I’ve played the Sunflower Blues Festival and the Chicago Blues Festival in the past. In my band now I have a three piece rhythm section with a harp player who is Carlos Russell and he played on  ‘Live Back At The Alamo’. These are some of my students that I hand trained and put them out there. Havres Good, who is my first cousin, he has been playing with me here since he was nine and when he was old enough we put him out there. He is twenty five now. I train musicians here in the church. Jarekus Singleton, when he was young and just little was sitting on the steps watching me. His great uncle taught me, and his granddaddy was a guitar playing preacher and was my father’s best friend and so Jarekus I’ve been knowing ever since he came into this world. A lot of these people have come up under me and indirectly Jarekus is family. I teach people who want to be professionals, I don’t teach formal music classes, and this is mainly through the church.

My musical influences are all the old blues guys like Howiln’ Wolf, B.B and Albert King, Buddy Guy, Elmore James, Son House, Robert Johnson, Magic Sam, Willie Dixon, Muddy Waters, I admire all those cats. Then I have gospel influences too, I like the old quartet groups Canton Spirituals, Supreme Angels, The Dixie Hummingbirds, Clark Sisters. I like Count Basie and Duke Ellington. I still write my own material and where I am in the business right now is to make money. If I did another CD it would need better distribution. So when the budget is right I may consider doing another CD. Dealing with some people in this business they make things impossible on purpose. Nobody is getting my publishing for nothing and I’m not going to be one of these cats that run yourself ragged and somebody else gets rich and I don’t, that’s not going to happen to me. I have my own company which is the Mississippi Cotton Club and that is based on friends of Eddie Cotton that want to come together to explore music.

I’m trying to get my own building open. How can it be right that non musicians are making more money then the musicians in this business? The non musicians have the building, the liquor licence, the funding and the musicians are just knocking on the door asking if they can get a gig and they are wondering why they are broke and struggling and I don’t have time for that. So I am going to use the same concept and we are going to use revenue from the door and beverage and food sales to push recordings through. My daddy didn’t wait for anybody, he got himself a building and preached a message. My concept will be here in downtown Jackson. So my company handles the bookings, the publishing and everything, I am a totally independent artist. I have a regular gig at the Mediterranean here in Jackson and we practise numbers there and we play new numbers to see how the people respond to them. I’ve played the casinos and I’ve been on bills with all manner of blues and soul/ blues artists. I’ve opened up for B.B. King, Little Milton, Buddy Guy, Jack Johnson, Bobby Rush, Ike Turner and I’ve met just all of them at some time.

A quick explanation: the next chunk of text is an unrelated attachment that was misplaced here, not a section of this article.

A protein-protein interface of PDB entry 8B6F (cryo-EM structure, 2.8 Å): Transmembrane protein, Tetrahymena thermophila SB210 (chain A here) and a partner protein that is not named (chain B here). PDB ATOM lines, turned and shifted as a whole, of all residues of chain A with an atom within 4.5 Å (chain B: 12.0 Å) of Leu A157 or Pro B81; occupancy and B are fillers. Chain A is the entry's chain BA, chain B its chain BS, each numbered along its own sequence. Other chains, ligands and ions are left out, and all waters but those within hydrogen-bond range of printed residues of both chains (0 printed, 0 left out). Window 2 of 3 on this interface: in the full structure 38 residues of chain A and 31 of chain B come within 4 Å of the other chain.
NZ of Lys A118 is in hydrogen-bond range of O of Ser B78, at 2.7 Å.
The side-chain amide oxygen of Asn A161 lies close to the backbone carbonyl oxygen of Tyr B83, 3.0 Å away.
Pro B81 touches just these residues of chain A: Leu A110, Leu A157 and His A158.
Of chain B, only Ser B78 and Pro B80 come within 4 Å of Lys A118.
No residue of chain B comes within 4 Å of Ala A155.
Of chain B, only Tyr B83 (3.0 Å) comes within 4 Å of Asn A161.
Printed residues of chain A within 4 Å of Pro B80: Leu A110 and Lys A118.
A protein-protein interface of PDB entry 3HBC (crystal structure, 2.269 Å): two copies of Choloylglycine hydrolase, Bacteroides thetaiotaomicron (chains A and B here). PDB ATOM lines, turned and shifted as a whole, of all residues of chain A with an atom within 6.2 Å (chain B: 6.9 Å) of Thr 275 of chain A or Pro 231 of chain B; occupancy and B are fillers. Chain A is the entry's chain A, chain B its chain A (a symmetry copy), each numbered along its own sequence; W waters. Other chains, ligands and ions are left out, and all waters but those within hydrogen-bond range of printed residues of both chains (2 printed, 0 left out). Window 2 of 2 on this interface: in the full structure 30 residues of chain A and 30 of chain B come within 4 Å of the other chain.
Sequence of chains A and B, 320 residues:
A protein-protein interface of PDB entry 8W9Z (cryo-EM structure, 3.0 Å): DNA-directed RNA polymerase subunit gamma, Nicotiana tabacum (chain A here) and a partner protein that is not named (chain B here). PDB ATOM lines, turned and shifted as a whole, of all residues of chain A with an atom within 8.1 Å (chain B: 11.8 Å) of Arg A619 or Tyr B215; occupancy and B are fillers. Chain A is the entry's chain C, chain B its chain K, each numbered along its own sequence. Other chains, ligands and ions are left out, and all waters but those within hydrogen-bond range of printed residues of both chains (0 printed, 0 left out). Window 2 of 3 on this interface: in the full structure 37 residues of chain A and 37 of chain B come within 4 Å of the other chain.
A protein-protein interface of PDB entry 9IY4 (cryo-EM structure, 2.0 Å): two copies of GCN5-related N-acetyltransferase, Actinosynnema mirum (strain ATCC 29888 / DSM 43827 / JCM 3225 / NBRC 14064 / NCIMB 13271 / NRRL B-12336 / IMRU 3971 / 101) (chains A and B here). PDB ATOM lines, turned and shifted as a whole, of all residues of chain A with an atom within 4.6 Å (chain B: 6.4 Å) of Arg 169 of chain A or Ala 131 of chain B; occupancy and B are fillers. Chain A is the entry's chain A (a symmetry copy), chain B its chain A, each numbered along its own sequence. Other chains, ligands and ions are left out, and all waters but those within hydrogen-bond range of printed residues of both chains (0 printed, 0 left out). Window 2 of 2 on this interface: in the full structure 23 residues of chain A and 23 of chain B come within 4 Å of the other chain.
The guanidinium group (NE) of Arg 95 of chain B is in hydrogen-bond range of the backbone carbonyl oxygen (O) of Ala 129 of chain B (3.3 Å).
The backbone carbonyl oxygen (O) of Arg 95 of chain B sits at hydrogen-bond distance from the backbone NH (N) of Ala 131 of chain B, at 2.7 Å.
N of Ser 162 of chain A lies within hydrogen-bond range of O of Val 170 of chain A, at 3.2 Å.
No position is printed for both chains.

I’ve stayed with gospel to help my father and the only gospel thing I’m doing and the only gospel thing I want to do is right here in this church and keeping this music department going. My father passed on in 2009 and I am the church administrator ,which means I make sure the church runs, and I play here with the band. My oldest son plays drums here and got trained here too. I have three sons and they all play in the church. My youngest is ten and I have three or four nephews and when the church is going on they beat the floor with sticks but that’s the way we train them, we don’t tell them to stop, and from the age of three they are in the music department here; they play tambourines which helps them getting the rhythm down which will come as second nature to them later. I have a web site to go to www.eddiecottonjr.com or email is eddiecottonjr@yahoo.com

I have a lot of stuff on You Tube as well. We played on the Grammy programme at the Grammy museum and I put a band together and Hubert Sumlin sang with me and Honey Boy Edwards and that made Billboard magazine with me and Honey Boy he was sitting and I was standing and that was a great honour for me.

Text: Mike Stephenson. Photo: Max W Siewert